Here's something I bet you didn't know: while in the last throes of writing a book about blockbusters through an almost permanent hangover and the only records you will want to listen to will be by Peter Gabriel. That's a fact. I think it has something to do with the weight and mass — the sense of big heavy things grinding their way through to inexorable completion. I still have many blanks in 2004 but thanks to the miracle of the internet and the recommenations of friends, I have reconstructed a more varied pallette of music that includes: The Magnetic Fields I, Keane's Hopes and Fears, Patty Griffin's Impossible Dream, Royksopp's Melody AM, Arcade Fire's Funeral, Alexandre Desplat's score for Birth, Jon Brion's Eternal Sunshine score, U2 How to Dismantle an Atomic Bomb, George Michael's Patience, and Rilo Kiley's More Adventurous.

Theoretically 2005 should have seen a big improvement in my listening habits but only Imogen Heap's Speak For Yourself registered. Bruce Springsteen's Devils and Dust, the Chemical Brothers's Push the Button, David Gray's Life in Slow Motion, Kraftwerk's Minimum-Maximum, Deathcab For Cutie's Plans, Goldfrapp's Supernature, Oasis' Don't Believe the Truth, Inara George's All Rise Sun Kil Moon's Twin Cities, Sufjan Stevens Come On! Feel The Illinois! and Josh Rouse's Nashville all came later.

I didn't even buy Amy Winehouse Back to Black in 2006. (Too much irony underload)I did catch Scritti Politti's White Bread, Black Beer, Lily Allen's Alright Still, The Beatles Love, and Corinne Bailey Rae's debut album. New additions include Camera Obscura's Let's Get Out of This Country, Cat Power's The Greatest, the Decembrists The Crane Wife, Josh Rouse's Subtitulo, and Midlake' s The Trials of Van Occupanther.

Things were picking up by 2007. I was paying enough attention to buy Feist's The Reminder, Radiohead's In Rainbows, Rilo Kiley's Under the Backlight, and Josh Ritter's The Historical Conquests of Josh Ritter, Patty Griffin's Children Running Through and The National's Boxer. To which I'd like to add: Andrew Bird's Armchair Apocrypha, Kiln's Dusker, Band of Horses' Cease to Begin, Justice's Cross, MGMT's Oracular Spectacular, Robert Plant and Alison's Krauss's Raising Sand.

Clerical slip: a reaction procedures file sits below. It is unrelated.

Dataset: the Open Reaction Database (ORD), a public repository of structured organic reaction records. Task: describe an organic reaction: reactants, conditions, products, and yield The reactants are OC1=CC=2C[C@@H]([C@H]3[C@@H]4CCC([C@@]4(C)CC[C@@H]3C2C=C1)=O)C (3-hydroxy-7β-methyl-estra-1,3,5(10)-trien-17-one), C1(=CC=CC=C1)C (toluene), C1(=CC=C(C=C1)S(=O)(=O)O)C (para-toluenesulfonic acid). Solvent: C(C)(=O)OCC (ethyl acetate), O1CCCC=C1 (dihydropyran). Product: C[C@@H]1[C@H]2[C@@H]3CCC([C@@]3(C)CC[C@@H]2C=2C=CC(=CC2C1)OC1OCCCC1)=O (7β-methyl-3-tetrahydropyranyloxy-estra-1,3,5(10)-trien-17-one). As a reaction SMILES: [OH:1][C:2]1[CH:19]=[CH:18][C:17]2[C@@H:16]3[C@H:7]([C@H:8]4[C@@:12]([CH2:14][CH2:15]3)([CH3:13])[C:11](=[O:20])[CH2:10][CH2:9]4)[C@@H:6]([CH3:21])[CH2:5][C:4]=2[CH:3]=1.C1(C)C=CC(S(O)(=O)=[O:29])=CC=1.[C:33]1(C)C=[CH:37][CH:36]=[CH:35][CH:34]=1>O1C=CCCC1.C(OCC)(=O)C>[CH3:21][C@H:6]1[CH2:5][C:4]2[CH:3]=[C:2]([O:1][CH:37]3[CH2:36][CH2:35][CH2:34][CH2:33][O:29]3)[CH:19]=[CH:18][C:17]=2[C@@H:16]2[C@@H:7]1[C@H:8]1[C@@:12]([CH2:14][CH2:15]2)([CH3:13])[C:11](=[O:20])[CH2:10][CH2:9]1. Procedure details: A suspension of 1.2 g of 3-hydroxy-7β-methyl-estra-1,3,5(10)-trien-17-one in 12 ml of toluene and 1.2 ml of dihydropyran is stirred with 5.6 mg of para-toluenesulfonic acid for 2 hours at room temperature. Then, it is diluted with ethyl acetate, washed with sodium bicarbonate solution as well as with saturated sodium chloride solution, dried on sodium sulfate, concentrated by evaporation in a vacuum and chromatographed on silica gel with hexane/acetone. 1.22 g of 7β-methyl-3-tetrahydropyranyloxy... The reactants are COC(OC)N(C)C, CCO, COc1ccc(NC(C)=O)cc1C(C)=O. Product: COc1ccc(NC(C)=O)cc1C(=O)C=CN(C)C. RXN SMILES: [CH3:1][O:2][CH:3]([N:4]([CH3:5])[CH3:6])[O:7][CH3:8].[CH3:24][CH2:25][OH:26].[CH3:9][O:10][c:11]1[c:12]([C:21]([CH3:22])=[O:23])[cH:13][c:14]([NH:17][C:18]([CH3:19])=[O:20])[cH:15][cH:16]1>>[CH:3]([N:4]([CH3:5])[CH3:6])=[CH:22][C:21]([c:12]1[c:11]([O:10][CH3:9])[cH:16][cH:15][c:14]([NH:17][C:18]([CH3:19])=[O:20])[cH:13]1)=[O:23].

No excuses. No hold outs. 2008 was Adele's 19, Bon Iver's For Emma, Forever Ago, Cat Power's Jukebox, Estelle's Shine, Goldfrapp's Seventh Tree, Kaskade's Strobelight Seduction, the rerelease of Dennis Wilson's Pacific Ocean Blue, Owl City's Maybe I'm Dreaming, Elbow's The Seldom Seen Kid, Vampire Weekend's debut, Oasis's Dig Out Your Soul. Just added: Marching Band's Spark Large and Cut Copy's In Ghost Colours.

In 2009, the following all hit me in real time:— Phoenix's Wolfgang Amadeus Phoenix, The Temper Trap's Conditions, Camera Obscura's My Maudlin Career, Empire of the Sun's Walking on a Dream, JJ's JJ no.2, Lily Allen's Its Not Me Its You, Neko Case's Middle Cyclone, La Roux's debut, The Low Anthem's Oh My God Charlie Darwin, The Bird and the Bee's Rayguns Are Not Just The Future, and the Dark was the Night compilation. Late arrivals: Miike Snow's Miike Snow, Noah and the Whale's First Days of Spring, Annie's Don't Stop and The Leisure Society's Sleeper.

So far in 2010, I'm in the can for Laura Veirs July Flame, Midlake's The Courage of Others, Clem Snide's The Meat of Life, The Bird and The Bee's Hall and Oates tribute album, The Local Natives' Gorilla Manor, Yeasayers Odd Blood, the Magnetic Field's Realism, and Hot Chip's One Life Stand. I love that there is so much music out there, coming out 24 hours a day, 7 days a week, and all of it produced just on the slim, crazy, offchance that someone, somewhere, will happen to like it. It's such a good deal, the second best deal in the world after $500,000 3-D movies about blue people for just ten bucks. Amazing. and you don't even need glasses.